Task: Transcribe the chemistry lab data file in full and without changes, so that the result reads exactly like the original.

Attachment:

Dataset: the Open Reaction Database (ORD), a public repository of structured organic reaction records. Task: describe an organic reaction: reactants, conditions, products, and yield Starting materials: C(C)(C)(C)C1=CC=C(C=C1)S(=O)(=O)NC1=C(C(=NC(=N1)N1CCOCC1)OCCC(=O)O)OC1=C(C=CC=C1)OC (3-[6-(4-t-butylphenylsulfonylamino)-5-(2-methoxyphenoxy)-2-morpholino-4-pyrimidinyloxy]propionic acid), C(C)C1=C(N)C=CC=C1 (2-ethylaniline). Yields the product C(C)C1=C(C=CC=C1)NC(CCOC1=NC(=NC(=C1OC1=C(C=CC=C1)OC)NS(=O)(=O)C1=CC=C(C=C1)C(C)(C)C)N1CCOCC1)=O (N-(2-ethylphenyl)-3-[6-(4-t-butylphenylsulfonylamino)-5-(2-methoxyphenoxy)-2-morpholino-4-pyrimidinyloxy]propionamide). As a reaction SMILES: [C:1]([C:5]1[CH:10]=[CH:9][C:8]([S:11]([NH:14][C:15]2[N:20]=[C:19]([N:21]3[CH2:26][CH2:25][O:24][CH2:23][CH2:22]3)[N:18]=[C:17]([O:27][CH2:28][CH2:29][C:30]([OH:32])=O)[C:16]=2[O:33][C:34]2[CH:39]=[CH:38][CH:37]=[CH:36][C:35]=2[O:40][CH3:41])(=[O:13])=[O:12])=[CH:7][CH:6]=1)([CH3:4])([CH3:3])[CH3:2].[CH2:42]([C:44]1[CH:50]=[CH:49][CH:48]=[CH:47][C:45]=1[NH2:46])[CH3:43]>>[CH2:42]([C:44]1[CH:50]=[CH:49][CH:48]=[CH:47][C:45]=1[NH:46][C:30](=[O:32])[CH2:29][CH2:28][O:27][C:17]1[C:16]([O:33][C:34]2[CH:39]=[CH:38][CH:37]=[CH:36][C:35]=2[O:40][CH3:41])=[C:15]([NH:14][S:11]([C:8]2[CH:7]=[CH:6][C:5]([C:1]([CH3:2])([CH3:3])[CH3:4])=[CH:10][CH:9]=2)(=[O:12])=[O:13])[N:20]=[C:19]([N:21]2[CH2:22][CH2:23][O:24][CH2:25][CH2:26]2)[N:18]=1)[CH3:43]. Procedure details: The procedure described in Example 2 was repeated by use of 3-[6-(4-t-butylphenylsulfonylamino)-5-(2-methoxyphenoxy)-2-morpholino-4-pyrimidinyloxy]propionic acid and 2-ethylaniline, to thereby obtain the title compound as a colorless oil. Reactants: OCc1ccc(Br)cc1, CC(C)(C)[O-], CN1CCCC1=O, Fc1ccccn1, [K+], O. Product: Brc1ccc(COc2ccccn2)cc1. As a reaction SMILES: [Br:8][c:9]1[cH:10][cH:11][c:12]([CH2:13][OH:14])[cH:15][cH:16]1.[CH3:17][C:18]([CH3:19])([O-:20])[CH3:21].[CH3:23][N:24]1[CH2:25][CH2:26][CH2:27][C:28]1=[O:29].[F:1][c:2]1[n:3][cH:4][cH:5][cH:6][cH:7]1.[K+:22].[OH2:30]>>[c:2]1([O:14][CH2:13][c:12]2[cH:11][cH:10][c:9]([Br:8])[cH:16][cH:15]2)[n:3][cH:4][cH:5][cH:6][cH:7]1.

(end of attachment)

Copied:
Dataset: the Open Reaction Database (ORD), a public repository of structured organic reaction records. Task: describe an organic reaction: reactants, conditions, products, and yield Starting materials: C(C)(C)(C)C1=CC=C(C=C1)S(=O)(=O)NC1=C(C(=NC(=N1)N1CCOCC1)OCCC(=O)O)OC1=C(C=CC=C1)OC (3-[6-(4-t-butylphenylsulfonylamino)-5-(2-methoxyphenoxy)-2-morpholino-4-pyrimidinyloxy]propionic acid), C(C)C1=C(N)C=CC=C1 (2-ethylaniline). Yields the product C(C)C1=C(C=CC=C1)NC(CCOC1=NC(=NC(=C1OC1=C(C=CC=C1)OC)NS(=O)(=O)C1=CC=C(C=C1)C(C)(C)C)N1CCOCC1)=O (N-(2-ethylphenyl)-3-[6-(4-t-butylphenylsulfonylamino)-5-(2-methoxyphenoxy)-2-morpholino-4-pyrimidinyloxy]propionamide). As a reaction SMILES: [C:1]([C:5]1[CH:10]=[CH:9][C:8]([S:11]([NH:14][C:15]2[N:20]=[C:19]([N:21]3[CH2:26][CH2:25][O:24][CH2:23][CH2:22]3)[N:18]=[C:17]([O:27][CH2:28][CH2:29][C:30]([OH:32])=O)[C:16]=2[O:33][C:34]2[CH:39]=[CH:38][CH:37]=[CH:36][C:35]=2[O:40][CH3:41])(=[O:13])=[O:12])=[CH:7][CH:6]=1)([CH3:4])([CH3:3])[CH3:2].[CH2:42]([C:44]1[CH:50]=[CH:49][CH:48]=[CH:47][C:45]=1[NH2:46])[CH3:43]>>[CH2:42]([C:44]1[CH:50]=[CH:49][CH:48]=[CH:47][C:45]=1[NH:46][C:30](=[O:32])[CH2:29][CH2:28][O:27][C:17]1[C:16]([O:33][C:34]2[CH:39]=[CH:38][CH:37]=[CH:36][C:35]=2[O:40][CH3:41])=[C:15]([NH:14][S:11]([C:8]2[CH:7]=[CH:6][C:5]([C:1]([CH3:2])([CH3:3])[CH3:4])=[CH:10][CH:9]=2)(=[O:12])=[O:13])[N:20]=[C:19]([N:21]2[CH2:22][CH2:23][O:24][CH2:25][CH2:26]2)[N:18]=1)[CH3:43]. Procedure details: The procedure described in Example 2 was repeated by use of 3-[6-(4-t-butylphenylsulfonylamino)-5-(2-methoxyphenoxy)-2-morpholino-4-pyrimidinyloxy]propionic acid and 2-ethylaniline, to thereby obtain the title compound as a colorless oil. Reactants: OCc1ccc(Br)cc1, CC(C)(C)[O-], CN1CCCC1=O, Fc1ccccn1, [K+], O. Product: Brc1ccc(COc2ccccn2)cc1. As a reaction SMILES: [Br:8][c:9]1[cH:10][cH:11][c:12]([CH2:13][OH:14])[cH:15][cH:16]1.[CH3:17][C:18]([CH3:19])([O-:20])[CH3:21].[CH3:23][N:24]1[CH2:25][CH2:26][CH2:27][C:28]1=[O:29].[F:1][c:2]1[n:3][cH:4][cH:5][cH:6][cH:7]1.[K+:22].[OH2:30]>>[c:2]1([O:14][CH2:13][c:12]2[cH:11][cH:10][c:9]([Br:8])[cH:16][cH:15]2)[n:3][cH:4][cH:5][cH:6][cH:7]1.